China’s success in building a modern industrialized society and eradicating absolute poverty is a shining example for all countries and activists, like me, fighting for a just and fairer world economic order.
In his July 1 speech to mark the 100th anniversary of founding of the Communist Party of China, General Secretary of the CPC central committee Xi Jinping said: “We will work to build a new type of international relations and a human community with a shared future, promote high-quality development of the Belt and Road Initiative through joint efforts, and use China’s new achievements in development to provide the world with new opportunities.”
In 2013, President Xi showed decisive leadership by proposing the Belt and Road Initiative to improve infrastructure and connectivity across the world, in order to reduce global poverty.
After the novel coronavirus pandemic broke out, China’s call to build a community of common health for mankind along the Belt and Road prompted the initiative to help improve the healthcare infrastructure in other parts of the world, as the most urgent common goal of humankind is to contain the pandemic. But to improve healthcare, countries have to first build a modern, supporting basic infrastructure of electricity, water, transport systems as well as education. In fact, China could largely contain the spread of the virus within its territory because it had such a complete infrastructure in place.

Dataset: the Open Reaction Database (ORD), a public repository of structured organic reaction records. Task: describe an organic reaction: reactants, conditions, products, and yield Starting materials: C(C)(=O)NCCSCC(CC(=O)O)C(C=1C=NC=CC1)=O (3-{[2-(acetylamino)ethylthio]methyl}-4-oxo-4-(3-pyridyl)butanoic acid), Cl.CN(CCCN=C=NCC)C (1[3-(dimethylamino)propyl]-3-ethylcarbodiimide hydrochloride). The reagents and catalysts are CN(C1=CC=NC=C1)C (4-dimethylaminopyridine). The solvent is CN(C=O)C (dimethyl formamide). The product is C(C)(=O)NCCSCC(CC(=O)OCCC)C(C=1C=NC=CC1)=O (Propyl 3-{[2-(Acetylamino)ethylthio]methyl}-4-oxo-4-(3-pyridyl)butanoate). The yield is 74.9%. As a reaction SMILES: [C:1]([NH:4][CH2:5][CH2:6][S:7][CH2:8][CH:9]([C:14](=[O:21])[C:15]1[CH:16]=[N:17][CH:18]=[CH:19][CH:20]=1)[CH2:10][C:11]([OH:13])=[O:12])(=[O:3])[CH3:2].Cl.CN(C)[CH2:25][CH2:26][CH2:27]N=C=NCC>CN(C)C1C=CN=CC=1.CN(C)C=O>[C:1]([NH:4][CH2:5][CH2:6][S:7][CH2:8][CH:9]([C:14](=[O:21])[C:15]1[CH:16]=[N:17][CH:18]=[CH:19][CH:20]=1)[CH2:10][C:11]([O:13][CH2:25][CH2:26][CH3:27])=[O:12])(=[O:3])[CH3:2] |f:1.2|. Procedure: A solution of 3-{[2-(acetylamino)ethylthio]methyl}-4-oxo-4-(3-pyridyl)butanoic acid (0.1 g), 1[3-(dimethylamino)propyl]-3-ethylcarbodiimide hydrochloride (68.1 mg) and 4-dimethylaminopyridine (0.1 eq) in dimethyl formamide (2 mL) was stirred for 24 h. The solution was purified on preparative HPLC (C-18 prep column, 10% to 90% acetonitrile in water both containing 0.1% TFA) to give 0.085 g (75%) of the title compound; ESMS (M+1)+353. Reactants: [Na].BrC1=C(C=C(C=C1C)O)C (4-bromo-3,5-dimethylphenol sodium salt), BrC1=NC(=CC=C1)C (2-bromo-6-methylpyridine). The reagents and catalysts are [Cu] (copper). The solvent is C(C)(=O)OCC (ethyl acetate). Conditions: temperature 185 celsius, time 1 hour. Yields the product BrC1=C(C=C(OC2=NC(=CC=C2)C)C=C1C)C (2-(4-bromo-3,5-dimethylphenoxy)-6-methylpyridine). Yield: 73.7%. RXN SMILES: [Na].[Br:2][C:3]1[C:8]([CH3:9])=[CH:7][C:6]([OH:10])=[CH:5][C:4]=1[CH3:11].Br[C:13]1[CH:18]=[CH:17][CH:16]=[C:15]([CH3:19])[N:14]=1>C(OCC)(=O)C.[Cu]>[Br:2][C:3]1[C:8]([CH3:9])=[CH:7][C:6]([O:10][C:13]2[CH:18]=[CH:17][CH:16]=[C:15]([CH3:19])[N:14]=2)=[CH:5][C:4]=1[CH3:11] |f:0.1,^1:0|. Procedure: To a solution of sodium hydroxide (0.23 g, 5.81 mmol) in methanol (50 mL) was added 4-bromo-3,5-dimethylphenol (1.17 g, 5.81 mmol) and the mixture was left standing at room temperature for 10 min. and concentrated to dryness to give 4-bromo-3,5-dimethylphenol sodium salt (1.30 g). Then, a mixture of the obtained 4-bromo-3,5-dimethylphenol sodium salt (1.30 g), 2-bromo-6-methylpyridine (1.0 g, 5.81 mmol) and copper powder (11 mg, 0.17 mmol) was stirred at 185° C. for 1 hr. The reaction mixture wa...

Visiting China in 2019, I got to see in person the great achievements it has made, including lifting about 800 million people out of poverty in the past 40-odd years.
Invited to the Dongjingdi village in Xingtang county of Hebei province, I understood the central role of the Communist Party of China in mobilizing its cadres to reach out to every person registered as poor in the village and bring about the needed change. China achieved the goal of eradicating absolute poverty by the end of last year by employing what the Western world would characterize as innovative political, social, educational and entrepreneurial means.
My visit to Dongjingdi village and the many stories I heard about the poverty alleviation program made me realize that the massive national mobilization campaign also involved urban residents, who among other things encouraged the poor villagers to employ high-quality and high-tech means to produce products such as walnut oil and eggs.
The successful eradication of poverty has made China a champion of the United Nations Sustainability Development Goals, whose No 1 goal is “No Poverty” by 2030. China has also achieved the second and third goals of “Zero Hunger” and “Good Health”.
China’s reform is one of the greatest human rights achievements in the world, as it has freed its people from poverty, ignorance, and the limitations of want.
Under the Party’s leadership, China has also taken giant steps toward fulfilling the other goals of the UN’s Agenda 2030 such as providing its whole population with water, sanitation, general education, gender equality, electricity, communication and transportation. The realization of these goals can be seen as a country’s real economic power, which cannot be measured with the typical monetarist GDP figures.